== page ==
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1376 Uncovering the Role of CD59 As a Novel Therapeutic Target Against High-Risk Acute Myeloid Leukemia

Program: Oral and Poster Abstracts
Session: 602. Myeloid Oncogenesis: Basic: Poster I
Hematology Disease Topics & Pathways:
Acute Myeloid Malignancies, Research, Fundamental Science, AML, Translational Research, Diseases, Myeloid Malignancies
Saturday, December 9, 2023, 5:30 PM-7:30 PM

Abdula Maher1* and Steven M. Chan, MD, PhD1,2

1Institute of Medical Science, University of Toronto, Toronto, ON, Canada
2Princess Margaret Cancer Centre, University Health Network, Toronto, ON, Canada

Acute myeloid leukemia (AML) is a hematologic malignancy driven by acquired genetic mutations in hematopoietic stem and progenitor cells. Continued disease progression leads to the unregulated growth of immature cells of the myeloid lineage, resulting in impaired hematopoiesis, organ failure, and death. High-risk AML is a disease subtype, classified by cytogenetic abnormalities, TP53 mutations, chemotherapy resistance, and dismal overall survival. To uncover the driving factors of poor outcomes in high-risk AML, we performed a multivariable analysis of the BEAT-AML-2.0 patient cohort. We identified that overexpression of the membrane regulatory protein, CD59, serves as a prognostic marker for an increased risk of death. Furthermore, we uncovered that CD59 is overexpressed in high-risk AML patients, including samples with TP53 mutations and refractory disease.

CD59 prevents the formation of the membrane attack complex of the complement system and its overexpression is linked with resistance to cancer therapies that activate the complement cascade. However, the intracellular role of CD59 is poorly understood and it is unexplored in AML. Given that the standard of care for AML treatment, which consists of a combination therapy of cytarabine and an anthracycline, does not activate the complement system, we hypothesize that CD59 confers a survival advantage to AML cells in a complement-independent manner.

To study the role of CD59 in AML, we constructed doxycycline-inducible short-hairpin RNA (shRNA) expression vectors against CD59 (shCD59) and a non-targeting control (shNT) and transduced them into SKM-1, HL-60, EOL-1, and OCI-M1 AML cell lines. First, we examined the impact of CD59 knockdown on cell growth through a cell competition assay between shCD59 or shNT cells and untransduced cells by culturing them at a 1:1 ratio. We observed that upon the addition of doxycycline, shCD59 cells are outcompeted by untransduced cells whereas the percentage of shNT cells remains unchanged. Cell viability analysis revealed an increased level of cell death in shCD59 cells in comparison to shNT cells. Moreover, we quantified the level of cellular proliferation in shCD59 and shNT cells through 5-ethyl-2’-deoxyuridine (EdU) staining. We observed that shCD59 cells have a signification reduction in cellular proliferation in comparison to shNT cells, highlighting changes in both cellular division and survival pathways upon CD59 knockdown. Importantly, to rule out the impact of alternative complement activation on the observed phenotype, we repeated the previously described experiments in heat-inactivated fetal bovine serum supplement cell culture medium and observed an identical response, confirming a complement-independent role of CD59.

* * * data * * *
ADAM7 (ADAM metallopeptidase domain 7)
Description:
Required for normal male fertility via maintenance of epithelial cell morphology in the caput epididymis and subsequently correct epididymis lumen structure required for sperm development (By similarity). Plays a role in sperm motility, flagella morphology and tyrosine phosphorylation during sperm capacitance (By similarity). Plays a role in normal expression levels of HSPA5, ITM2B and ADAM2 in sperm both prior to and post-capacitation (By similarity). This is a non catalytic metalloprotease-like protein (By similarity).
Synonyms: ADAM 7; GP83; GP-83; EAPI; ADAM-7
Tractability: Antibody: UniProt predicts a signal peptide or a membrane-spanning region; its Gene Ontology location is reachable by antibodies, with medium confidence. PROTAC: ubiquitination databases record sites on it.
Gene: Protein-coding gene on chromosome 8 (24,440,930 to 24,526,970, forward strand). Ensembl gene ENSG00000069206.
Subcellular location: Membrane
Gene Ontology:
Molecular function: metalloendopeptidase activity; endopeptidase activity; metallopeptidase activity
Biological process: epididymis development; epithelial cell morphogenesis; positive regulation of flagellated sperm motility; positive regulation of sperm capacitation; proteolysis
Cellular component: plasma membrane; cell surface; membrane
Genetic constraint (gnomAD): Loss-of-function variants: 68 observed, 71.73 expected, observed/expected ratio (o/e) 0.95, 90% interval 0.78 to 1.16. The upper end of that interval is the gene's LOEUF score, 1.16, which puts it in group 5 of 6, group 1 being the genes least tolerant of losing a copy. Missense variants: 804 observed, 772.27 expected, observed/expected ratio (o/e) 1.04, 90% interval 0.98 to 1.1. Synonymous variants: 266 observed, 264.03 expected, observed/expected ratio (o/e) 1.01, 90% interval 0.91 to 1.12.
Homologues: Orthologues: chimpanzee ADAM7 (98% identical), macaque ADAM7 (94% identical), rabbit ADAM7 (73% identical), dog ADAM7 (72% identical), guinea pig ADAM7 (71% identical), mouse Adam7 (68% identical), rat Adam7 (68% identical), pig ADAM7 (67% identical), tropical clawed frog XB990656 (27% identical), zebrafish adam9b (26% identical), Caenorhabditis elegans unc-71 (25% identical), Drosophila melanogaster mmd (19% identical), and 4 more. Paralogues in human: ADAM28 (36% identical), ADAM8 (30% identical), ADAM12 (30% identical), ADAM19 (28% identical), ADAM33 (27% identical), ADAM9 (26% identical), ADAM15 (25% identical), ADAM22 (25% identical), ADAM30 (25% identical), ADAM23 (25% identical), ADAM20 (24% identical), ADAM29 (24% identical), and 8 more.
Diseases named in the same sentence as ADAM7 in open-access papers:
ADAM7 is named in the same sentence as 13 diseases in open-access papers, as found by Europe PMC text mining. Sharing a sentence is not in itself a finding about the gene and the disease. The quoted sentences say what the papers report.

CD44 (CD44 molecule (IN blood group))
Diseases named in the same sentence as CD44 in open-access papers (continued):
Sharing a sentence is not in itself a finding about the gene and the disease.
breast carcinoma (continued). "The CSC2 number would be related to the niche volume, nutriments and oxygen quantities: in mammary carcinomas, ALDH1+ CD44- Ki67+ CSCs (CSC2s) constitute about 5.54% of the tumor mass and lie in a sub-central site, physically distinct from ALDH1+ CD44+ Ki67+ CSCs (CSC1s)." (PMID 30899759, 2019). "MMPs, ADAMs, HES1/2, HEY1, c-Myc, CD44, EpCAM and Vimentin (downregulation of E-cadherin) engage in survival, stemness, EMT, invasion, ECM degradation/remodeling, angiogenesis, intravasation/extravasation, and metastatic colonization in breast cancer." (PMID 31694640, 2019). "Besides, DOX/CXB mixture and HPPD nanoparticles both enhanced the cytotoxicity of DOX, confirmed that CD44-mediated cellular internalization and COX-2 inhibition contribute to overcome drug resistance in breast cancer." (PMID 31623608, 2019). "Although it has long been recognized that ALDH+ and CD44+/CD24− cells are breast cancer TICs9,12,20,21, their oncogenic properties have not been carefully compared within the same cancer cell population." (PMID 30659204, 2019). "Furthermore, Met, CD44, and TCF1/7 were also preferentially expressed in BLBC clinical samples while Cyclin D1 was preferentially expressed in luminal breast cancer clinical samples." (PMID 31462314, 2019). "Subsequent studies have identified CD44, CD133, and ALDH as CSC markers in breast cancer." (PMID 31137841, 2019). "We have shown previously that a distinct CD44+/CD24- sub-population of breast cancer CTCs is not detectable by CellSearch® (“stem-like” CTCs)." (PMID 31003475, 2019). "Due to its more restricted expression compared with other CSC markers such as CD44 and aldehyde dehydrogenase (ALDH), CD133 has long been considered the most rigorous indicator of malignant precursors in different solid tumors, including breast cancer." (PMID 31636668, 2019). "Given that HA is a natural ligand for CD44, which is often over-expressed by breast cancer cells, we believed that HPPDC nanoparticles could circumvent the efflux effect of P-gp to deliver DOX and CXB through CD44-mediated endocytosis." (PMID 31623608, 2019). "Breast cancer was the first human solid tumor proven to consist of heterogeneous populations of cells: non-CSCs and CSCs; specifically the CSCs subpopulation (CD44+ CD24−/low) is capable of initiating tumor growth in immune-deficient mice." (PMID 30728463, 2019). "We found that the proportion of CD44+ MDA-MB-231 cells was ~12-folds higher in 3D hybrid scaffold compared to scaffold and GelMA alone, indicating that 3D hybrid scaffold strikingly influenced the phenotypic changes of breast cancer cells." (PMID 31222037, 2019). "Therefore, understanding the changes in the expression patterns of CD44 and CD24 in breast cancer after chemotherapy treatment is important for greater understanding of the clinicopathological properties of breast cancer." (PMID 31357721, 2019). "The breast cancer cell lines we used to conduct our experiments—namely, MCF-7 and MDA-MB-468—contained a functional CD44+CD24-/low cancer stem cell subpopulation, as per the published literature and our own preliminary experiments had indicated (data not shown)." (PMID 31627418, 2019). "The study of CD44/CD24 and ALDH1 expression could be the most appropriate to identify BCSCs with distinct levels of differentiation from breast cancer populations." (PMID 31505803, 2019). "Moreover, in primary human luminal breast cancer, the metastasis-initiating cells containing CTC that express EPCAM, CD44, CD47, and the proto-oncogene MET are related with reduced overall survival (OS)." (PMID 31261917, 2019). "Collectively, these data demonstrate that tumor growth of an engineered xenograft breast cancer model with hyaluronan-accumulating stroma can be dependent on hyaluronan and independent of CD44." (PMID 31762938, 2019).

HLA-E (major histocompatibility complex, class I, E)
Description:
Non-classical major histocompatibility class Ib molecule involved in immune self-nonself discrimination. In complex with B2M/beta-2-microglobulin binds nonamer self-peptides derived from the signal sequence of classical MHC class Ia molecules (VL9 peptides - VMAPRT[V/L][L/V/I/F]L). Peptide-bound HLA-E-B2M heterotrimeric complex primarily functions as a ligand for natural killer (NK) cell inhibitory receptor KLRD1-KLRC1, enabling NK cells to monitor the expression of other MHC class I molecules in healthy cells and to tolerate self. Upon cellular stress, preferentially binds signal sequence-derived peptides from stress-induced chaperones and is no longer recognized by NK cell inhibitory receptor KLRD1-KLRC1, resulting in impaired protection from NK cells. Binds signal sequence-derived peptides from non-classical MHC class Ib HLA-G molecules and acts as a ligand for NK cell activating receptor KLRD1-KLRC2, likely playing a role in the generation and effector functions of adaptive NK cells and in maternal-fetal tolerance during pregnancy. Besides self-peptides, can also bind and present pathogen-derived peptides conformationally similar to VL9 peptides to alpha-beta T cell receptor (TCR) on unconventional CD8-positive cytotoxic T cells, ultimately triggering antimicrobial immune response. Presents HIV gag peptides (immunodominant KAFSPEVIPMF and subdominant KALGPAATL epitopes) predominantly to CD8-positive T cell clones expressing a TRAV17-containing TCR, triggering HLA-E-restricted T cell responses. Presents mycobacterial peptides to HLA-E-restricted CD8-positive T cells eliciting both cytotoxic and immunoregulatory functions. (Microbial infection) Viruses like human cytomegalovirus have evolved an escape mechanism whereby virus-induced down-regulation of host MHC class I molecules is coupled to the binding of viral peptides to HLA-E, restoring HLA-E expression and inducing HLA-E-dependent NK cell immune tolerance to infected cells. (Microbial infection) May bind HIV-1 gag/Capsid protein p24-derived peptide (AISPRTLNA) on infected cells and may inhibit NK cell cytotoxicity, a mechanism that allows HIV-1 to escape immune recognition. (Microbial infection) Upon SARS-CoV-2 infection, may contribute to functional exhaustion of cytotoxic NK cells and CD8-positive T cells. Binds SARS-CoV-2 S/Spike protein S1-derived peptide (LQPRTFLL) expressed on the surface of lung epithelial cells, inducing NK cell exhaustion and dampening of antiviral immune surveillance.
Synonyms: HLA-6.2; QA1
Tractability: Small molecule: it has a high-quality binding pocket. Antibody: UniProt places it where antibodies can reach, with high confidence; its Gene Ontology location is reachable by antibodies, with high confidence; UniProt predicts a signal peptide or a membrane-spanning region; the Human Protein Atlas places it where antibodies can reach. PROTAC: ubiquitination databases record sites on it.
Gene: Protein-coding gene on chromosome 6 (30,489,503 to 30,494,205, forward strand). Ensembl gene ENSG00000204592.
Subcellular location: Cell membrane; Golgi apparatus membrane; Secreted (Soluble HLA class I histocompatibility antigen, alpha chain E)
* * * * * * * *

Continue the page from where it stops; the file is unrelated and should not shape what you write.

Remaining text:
Based on our findings, we investigated the mechanism through which CD59 exerts pro-survival signals by performing RNA-sequencing on shCD59 and shNT cells. Through differential expression and pathway analyses, we discovered shCD59 cells exhibit increased inflammatory signalling and apoptotic pathway activation. Conversely, mTOR and MYC signaling pathways are significantly downregulated upon CD59 knockdown, including a reduction in mitotic spindle activity, DNA repair machinery, and DNA replication checkpoints. These results indicate that upon CD59 knockdown, AML cells undergo mitotic catastrophe, driven by deficient cell-cycle checkpoints, DNA damage, and ultimately, cell death. We further examined changes in the signaling landscape of shCD59 and shNT cells by analyzing the cellular phospho-proteome through mass spectrometry. In agreement with our RNA-sequencing analysis, shCD59 cells have increased activation of DNA damage and inflammation markers, such as BCLAF1 and IKBKG, respectively. In contrast, shNT cells display elevated activation of mTOR pathway markers, including EIF4B, and cell cycle drivers, such as CDC20.

In summary, we present CD59 overexpression as a driver of AML progression and poor clinical outcomes. Through functional and computational studies, we have shown CD59 expression is critical for cell growth and cell survival, and as such, identifying it as a novel therapeutic target. The survival outlook for high-risk AML patients has remained unchanged for the past 25 years. Our findings offer valuable insights that can significantly alter the current treatment landscape of AML.

Disclosures: Chan: BMS: Research Funding; AbbVie: Research Funding; Servier: Research Funding; Agios: Research Funding.

*signifies non-member of ASH